– The ‘developers’ are making much of the increase in bramble cover over recent years, which they say reduces the site’s biodiversity value, and according to them makes much of it expendable. This is a management issue and does not require a covering of concrete to sort out. If Bexley had any biological Sites of Special Scientific Interest (SSSIs) in this condition, the requirement would be to restore them, not build over a large chunk of them. If the Council accepts a ‘developer’s’ argument that a large part of a designated site should now be destroyed because of ‘unfavourable’ vegetation changes, then that will be a licence to owners of other private SINCs, who might want to sell them for ‘development’, to allow or encourage changes unfavourable to key species on them precisely in order to increase their prospects of getting planning permission.
– The developer’s own report admits that the potential of a site should be taken into account, but only the building and not the future wildlife potential is properly discussed in the voluminous planning application documents. We know that bigger sites are better for wildlife, and the new focus on ‘landscape level’ conservation and ‘habitat connectivity’ is the logical consequence of that. Leaving a margin of hemmed-in woodland and a small area of grassland in one corner contributes to the general trend of habitat fragmentation and erosion of site sizes.
– There is no analysis of the potential impact on biodiversity and thus conservation status of the neighbouring SINCs at Hollyhill or Erith Cemetery/Streamway, where numbers of species of insects and birds, and their abundances, may well be negatively affected.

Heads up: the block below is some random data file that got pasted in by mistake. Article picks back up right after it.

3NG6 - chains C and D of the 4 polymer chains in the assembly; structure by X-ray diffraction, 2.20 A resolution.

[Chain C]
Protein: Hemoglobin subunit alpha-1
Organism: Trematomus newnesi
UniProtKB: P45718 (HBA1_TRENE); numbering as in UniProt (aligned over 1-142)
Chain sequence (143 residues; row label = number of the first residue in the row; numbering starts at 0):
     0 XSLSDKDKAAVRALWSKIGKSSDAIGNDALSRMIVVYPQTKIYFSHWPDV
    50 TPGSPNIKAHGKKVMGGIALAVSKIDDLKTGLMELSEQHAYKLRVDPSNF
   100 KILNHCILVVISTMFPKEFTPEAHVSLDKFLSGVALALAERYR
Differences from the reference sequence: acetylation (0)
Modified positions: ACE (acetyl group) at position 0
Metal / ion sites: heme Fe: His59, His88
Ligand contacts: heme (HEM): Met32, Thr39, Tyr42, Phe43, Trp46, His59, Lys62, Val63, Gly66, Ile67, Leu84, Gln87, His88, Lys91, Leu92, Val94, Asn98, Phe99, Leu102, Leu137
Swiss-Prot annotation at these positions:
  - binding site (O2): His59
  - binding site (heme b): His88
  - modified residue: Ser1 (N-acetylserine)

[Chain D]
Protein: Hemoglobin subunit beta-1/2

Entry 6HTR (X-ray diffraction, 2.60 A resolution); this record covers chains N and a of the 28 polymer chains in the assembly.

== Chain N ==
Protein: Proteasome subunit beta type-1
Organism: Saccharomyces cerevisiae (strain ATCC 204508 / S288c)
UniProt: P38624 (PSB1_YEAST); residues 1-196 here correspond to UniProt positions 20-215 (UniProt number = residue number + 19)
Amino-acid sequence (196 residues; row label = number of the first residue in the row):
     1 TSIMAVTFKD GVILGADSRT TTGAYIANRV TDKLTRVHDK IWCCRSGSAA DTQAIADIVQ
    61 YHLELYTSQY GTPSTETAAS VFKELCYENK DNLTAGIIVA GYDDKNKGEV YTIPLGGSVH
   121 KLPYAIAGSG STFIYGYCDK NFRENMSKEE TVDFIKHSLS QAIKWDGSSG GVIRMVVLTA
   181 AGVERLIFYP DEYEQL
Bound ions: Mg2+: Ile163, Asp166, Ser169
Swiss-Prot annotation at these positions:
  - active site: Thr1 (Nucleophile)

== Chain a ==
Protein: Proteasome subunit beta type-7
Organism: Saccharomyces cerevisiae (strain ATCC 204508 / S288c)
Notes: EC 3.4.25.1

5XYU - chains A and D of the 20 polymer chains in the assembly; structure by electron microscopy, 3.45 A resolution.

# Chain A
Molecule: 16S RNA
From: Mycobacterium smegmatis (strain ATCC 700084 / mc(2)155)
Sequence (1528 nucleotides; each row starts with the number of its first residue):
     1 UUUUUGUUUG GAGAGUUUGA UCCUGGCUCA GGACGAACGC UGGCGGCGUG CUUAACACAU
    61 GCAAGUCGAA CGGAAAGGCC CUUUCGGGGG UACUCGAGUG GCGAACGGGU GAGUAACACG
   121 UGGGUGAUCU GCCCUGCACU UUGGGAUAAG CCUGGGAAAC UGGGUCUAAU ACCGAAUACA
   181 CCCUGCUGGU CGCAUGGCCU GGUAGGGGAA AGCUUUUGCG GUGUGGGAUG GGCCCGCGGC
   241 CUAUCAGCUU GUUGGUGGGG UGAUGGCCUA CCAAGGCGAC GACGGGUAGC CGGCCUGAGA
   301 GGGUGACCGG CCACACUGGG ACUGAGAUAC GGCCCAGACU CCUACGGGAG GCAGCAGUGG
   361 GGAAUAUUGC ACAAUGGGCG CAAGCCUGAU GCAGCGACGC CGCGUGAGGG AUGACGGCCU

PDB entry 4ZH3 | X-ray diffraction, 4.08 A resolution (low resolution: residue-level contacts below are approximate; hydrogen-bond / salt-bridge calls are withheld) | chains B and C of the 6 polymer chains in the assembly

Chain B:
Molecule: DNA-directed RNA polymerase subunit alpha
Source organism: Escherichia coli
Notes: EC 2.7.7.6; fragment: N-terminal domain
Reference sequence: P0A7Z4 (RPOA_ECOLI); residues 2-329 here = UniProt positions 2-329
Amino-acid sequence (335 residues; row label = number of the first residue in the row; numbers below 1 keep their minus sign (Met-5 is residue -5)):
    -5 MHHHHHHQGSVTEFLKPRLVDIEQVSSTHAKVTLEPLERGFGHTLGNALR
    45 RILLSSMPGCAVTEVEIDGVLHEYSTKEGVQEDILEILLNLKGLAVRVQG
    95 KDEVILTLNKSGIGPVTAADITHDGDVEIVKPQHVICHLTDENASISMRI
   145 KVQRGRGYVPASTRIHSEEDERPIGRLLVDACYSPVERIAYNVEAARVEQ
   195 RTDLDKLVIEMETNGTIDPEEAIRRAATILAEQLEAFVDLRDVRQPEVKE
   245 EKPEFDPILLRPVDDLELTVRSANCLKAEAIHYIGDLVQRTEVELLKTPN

– The ‘State of Nature’ (2013), ‘Living Planet’ (2014) and DEFRA ‘Biodiversity Indicators’ (December 2014) reports all show serious problems with declines in both species numbers and abundances (including of hitherto commoner species) in the UK. We submit that the appropriate and rational conclusion to draw from this is that semi-natural habitats should be protected and enhanced, not built over.
– Survey work for the ‘developer’ in 2014, though not conducted according to Natural England best practice in terms of the spread of months over the year, nevertheless found 47 invertebrate species of formal conservation concern, representing 12.5% of the total species inventory. The best sites for invertebrates in the wider London area are said to record 10% or greater, depending upon habitat type. We therefore we conclude that this is one of the best sites, and that the objective should be to make it better by appropriate management rather than just protecting the diminished area currently suitable for many of these species.